Break-ups and Divorce: COPING when there’s tears left to cry

Ariana Grande has suffered in the spotlight of late, with the recent death of her ex-boyfriend Mac Miller rumoured to have triggered her split from comedian Peter Davidson after a whirlwind engagement. It goes to show that no matter your fame, wealth or success, we’re all human – and relationships, and break-ups, can come at the cost of life’s inevitable hardships.

A 2016 Relate report recorded that 2.87 million people in the UK were in ‘distressed’ relationships, with almost 1 in 5 couples arguing regularly or considering separating. It’s often cited that along with bereavement, moving home, losing a job and being affected by a major illness, divorce and separation are regularly named as top causes of stress. And no wonder. The end of a long-term relationship can make you doubt your own identity and your ability to cope alone. It can also bring up feelings from past relationships, which may put a serious dent in your self-esteem.

Most experts agree that people going through a break-up typically experience feelings of overwhelming sadness or grief, not just when their relationship ends but for some time after too. Many also experience waves of other strong emotions such as anger, guilt, fear, worry and blame. Working on your resilience can help if you’re going through a divorce or separation. Being resilient helps you to turn negative life events into positive ones.

While nobody would ever suggest that going through a break-up is easy, there are some tips you can follow to try and ease the burden. The wellbeing experts at CABA offer their advice if you’re dealing with a break-up or divorce:

Seek divorce advice and information

Going through a separation or divorce can be particularly daunting if you’re in the dark about what’s going to happen. Get as much information about the process as you can. This will help you to feel more in control of the situation. A good place to start is Gov.uk/divorce.

Break-upsReconnect with family and friends

We all have people we tend to rely on when life gets tough. These are the people who, no matter what, are always there for us when we need support. If the trauma of recent events has made you feel isolated, try to reconnect with the friends and family who make you feel better about yourself.

When you feel the time is right, try getting out and about more, connecting with new people. It can sometimes be difficult meeting new people and making new friends when getting older. But it’s important to push yourself out of your comfort zone, try new experiences and meet new people.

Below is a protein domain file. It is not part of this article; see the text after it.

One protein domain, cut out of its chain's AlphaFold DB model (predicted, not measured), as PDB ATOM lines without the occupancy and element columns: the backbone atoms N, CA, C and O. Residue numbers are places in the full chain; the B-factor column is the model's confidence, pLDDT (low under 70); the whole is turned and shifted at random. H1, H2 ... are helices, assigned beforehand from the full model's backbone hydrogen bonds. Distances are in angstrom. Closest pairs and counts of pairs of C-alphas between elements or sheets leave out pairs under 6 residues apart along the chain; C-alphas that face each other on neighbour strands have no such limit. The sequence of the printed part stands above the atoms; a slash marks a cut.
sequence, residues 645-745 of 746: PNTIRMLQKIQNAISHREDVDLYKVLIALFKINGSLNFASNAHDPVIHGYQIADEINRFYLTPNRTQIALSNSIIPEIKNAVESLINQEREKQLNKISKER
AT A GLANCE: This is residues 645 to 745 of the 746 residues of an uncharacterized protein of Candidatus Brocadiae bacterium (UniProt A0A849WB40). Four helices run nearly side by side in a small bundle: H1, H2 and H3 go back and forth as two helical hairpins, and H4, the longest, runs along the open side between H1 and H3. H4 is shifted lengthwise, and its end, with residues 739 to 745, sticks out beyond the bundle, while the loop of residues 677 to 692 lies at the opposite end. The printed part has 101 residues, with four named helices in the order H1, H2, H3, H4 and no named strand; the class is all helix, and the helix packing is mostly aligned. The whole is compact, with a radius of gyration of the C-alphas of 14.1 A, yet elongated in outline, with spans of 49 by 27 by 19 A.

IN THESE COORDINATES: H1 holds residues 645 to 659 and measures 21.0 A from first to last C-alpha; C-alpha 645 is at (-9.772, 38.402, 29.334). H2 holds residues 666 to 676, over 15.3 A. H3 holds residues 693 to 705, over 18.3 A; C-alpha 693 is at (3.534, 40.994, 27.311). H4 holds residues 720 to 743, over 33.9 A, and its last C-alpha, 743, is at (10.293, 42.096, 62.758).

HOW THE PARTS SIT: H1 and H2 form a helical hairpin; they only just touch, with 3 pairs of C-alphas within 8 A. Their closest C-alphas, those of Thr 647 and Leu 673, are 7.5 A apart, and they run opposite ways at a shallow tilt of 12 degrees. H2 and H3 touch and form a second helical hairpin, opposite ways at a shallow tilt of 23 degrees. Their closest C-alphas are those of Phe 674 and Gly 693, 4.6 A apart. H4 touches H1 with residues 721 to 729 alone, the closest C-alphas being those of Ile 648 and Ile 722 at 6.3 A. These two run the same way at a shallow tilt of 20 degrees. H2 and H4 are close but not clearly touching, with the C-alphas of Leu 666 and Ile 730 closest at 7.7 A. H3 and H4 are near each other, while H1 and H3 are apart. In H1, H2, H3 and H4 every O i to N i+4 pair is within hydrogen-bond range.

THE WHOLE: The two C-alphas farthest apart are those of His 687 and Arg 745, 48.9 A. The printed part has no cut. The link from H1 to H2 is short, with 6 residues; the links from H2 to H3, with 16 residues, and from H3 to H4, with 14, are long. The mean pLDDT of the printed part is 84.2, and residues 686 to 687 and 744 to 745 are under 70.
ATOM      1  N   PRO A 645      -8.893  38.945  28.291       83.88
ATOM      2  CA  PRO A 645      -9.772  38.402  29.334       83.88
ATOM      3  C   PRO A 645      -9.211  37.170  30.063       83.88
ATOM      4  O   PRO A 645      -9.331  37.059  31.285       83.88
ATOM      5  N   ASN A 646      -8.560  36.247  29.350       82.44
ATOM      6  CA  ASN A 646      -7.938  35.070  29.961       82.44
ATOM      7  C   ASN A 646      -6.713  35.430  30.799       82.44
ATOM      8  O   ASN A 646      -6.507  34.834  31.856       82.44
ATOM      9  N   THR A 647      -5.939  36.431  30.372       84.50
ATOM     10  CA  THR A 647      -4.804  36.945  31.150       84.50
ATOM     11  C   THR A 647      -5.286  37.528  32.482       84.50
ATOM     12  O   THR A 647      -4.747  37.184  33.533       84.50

Talking about your feelings can help you to cope with what you’re going through. But if you prefer to confide in people you don’t know, try those who are trained to listen, such as Samaritans and Relate or look for a nearby support group for people in a similar situation.

Be kind to yourself

Take some time to do something that’s purely for you. Think about what you enjoy such as a long walk, a soak in the bath, spending time on a hobby or other interest, reading a good book or watching your favourite film.

Try to devote some time to thinking positively about yourself. Try writing down something nice about yourself before going to bed each night for a week. Then during the following week, write down 1 thing you did well that day. Also, remember to eat as healthily as possible and get plenty of rest and sleep whenever you can. It’s important to ensure you’re not just physically but also mentally fit and healthy.

Seek out the positives

The saying ‘every cloud has a silver lining’ may not seem appropriate when you’re going through a difficult time – indeed, it may even sound offensive. But it really can help to try and find the positives among what may seem like an utterly negative situation.

These positives may not be obvious at first – or perhaps all the positives look like they apply to your ex-partner rather than yourself. But keep trying. Remember: if you choose to respond to your situation positively rather than negatively, it may help you to move on with your life sooner rather than later.

Get help for depression

Going through a divorce or separation is a grieving process. But sometimes this can lead to depression. It’s perfectly normal to feel depressed in such situations – at least for a while. But if you feel constantly low for more than 6 months and you experience other symptoms such as lack of energy and appetite, sleeping difficulties, lack of concentration or physical restlessness, it’s a good idea to speak to your GP.

If you or someone you know is going through a divorce or separation, it’s important to remember that emotional wellbeing is just one aspect to think about. Financial matters are often cited as significant factors that can lead to divorce. But what about the costs involved in getting divorced or separating? It’s often a good idea to get expert help from an independent financial adviser because making sure your finances are in order is an important step in ensuring your overall wellbeing.